What "Swamp People" need to stay on top
Two years ago, the History Channel set a ratings record with a new show that brought light to a lifestyle that most of the country knew little or nothing about—Cajun culture.
Since its introduction in 2010, "Swamp People" has become one of the most popular shows on television, but there are now roughly a dozen other Louisiana-based reality shows on the air.
Among the new Cajun shows are History Channel's "Cajun Pawn Stars," CMT's "Bayou Billionaires" and Discovery Channel's "Ragin' Cajuns."
Since 2010, "Swamp People" has been the most popular of the swamp shows, but with the new slew of similar shows, it is time for the folks at the History Channel to make a few changes if they want to keep the title of "best Cajun show on television."
The following is a list of what I think "Swamp People" need to realize to stay on top.
1. Alligator hunting is cool, but it is not the only thing that Cajuns do.
"Swamp People" is currently in its third season, and so far the show has done a good job in covering alligator hunting in South Louisiana. The problem is that you can only do so much when almost every episode follows the same storyline.
Now don't get me wrong, I will be the first to admit that alligators are just plain awesome. On a scale of one to ‘Chuck Norris fighting Bruce Lee in "Return Of The Dragon,' " pulling in a 1,000-pound lizard into a 16-foot aluminum boat with your bare hands ranks in at a solid 9.5 (the equivalent of Mr. T drop-kicking a great white shark in the nose).
While I still enjoy my fair share of alligator action, it is not the only great thing about Cajun culture. There are still plenty of areas of the culture that have yet to be portrayed on television.
Between crawfishing, crabbing, frogging, fishing, hunting and the festivals and parties, Louisiana is one of the most exciting places to live in the world. Although the show has touched on a few of these categories before, it almost always goes back to the alligator hunting before the hour is over.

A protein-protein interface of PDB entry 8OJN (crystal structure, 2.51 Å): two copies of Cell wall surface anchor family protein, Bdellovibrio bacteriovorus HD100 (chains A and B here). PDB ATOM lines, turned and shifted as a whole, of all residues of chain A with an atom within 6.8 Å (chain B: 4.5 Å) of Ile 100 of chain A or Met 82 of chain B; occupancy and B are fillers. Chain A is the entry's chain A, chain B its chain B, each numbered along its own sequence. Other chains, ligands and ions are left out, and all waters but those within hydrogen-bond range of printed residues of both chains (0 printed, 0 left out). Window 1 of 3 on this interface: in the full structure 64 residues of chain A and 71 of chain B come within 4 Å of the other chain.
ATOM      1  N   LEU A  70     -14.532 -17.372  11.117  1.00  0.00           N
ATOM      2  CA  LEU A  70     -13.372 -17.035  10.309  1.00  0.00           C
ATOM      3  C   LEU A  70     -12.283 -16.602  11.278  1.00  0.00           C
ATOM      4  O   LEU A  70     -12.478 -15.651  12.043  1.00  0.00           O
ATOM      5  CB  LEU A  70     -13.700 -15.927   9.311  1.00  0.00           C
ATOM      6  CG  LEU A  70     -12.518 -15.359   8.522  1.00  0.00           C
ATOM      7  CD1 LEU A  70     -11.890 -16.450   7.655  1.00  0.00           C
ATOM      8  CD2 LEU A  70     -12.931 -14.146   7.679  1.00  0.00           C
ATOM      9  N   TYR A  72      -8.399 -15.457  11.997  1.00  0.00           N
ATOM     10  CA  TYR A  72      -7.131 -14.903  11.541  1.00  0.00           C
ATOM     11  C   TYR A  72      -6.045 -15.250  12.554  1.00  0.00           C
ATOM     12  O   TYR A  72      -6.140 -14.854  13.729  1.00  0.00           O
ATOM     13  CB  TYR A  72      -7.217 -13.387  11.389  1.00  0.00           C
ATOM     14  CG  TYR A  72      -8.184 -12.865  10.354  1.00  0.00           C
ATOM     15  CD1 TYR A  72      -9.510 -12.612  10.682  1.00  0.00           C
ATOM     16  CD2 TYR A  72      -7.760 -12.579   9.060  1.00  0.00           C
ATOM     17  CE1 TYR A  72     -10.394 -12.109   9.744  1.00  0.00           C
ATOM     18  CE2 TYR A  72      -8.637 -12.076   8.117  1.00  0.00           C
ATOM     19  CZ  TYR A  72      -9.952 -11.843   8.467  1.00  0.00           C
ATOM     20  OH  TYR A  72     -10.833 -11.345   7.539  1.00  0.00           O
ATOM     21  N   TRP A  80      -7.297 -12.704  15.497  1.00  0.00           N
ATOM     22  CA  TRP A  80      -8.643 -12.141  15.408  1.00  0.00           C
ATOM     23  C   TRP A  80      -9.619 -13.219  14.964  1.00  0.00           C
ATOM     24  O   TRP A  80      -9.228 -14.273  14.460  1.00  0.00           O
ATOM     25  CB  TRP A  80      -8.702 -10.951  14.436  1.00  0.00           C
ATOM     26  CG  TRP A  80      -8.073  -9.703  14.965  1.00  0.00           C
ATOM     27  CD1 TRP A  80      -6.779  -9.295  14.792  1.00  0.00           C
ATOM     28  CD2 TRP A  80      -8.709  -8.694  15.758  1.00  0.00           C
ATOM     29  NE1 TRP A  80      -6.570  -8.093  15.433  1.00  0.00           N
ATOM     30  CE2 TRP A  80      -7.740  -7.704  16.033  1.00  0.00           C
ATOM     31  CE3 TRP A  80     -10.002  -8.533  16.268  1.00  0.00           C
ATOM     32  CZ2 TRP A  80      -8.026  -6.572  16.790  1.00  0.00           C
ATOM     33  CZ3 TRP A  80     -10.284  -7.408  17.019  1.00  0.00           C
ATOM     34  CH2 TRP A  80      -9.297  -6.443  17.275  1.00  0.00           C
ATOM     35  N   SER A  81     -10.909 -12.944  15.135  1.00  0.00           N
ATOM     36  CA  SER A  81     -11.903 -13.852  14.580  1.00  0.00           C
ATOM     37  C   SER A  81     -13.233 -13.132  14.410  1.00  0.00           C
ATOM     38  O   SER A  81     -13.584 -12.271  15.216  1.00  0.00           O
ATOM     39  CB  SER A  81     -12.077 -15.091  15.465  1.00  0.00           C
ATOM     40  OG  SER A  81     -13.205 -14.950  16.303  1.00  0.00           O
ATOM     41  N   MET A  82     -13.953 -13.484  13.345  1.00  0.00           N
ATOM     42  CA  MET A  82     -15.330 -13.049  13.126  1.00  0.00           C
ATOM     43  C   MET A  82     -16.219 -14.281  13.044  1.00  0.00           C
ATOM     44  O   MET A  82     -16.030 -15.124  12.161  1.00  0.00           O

So far, my favorite episode of "Swamp People" was the Thanksgiving special—an episode that had almost nothing to do with alligators. To me, the scenes where the hunters spend time with their families are the ones that capture the Cajun culture perfectly.
2. Enough with the forced gimmicks.
It seems like with each new season of "Swamp People" comes one more added thing that increases the doubt of its "realness" to viewers. Season one was definitely the rawest of the three, covering mainly the hunting by itself.
Since it was the first time alligator hunting was shown on television, just the idea of catching the huge beasts was enough to "wow" viewers.
Although it was already hard to believe that it was possible to hunt and catch gators the way that the "Swamp People" do, anyone from around the area who has ever seen it done in person could defend the show's legitimacy in a heartbeat.
Now in its third season, the show has so many added gimmicks in it that I find myself saying, "Really? What are the odds of that happening?"
It's one thing to catch an alligator in open water by throwing a hook attached to a rope, but when you hire a former military sharpshooter to snipe alligators from a tree, things can get a little ridiculous.
3. Leave it to the professionals.
Sure, I know I just finished ranting about how the show needs something new, but I also believe that some things need to stay the same, the characters being the prime example.
In seasons one and two, the characters were all a little different, but they all had one thing in common—the ability to catch alligators. Characters like Troy Landry, Junior Edwards, Bruce Mitchell and Joe LaFont have been hunting alligators their entire lives, making them professionals.
This season, several new characters have been added to the show, some of which have never hunted alligators before. While I understand what the producers are trying to do, constantly bringing in new "greenhorns" that have no clue what is going on puts a lot of people in danger.
Alligator hunting may be the "new thing," but it is definitely not for everyone.
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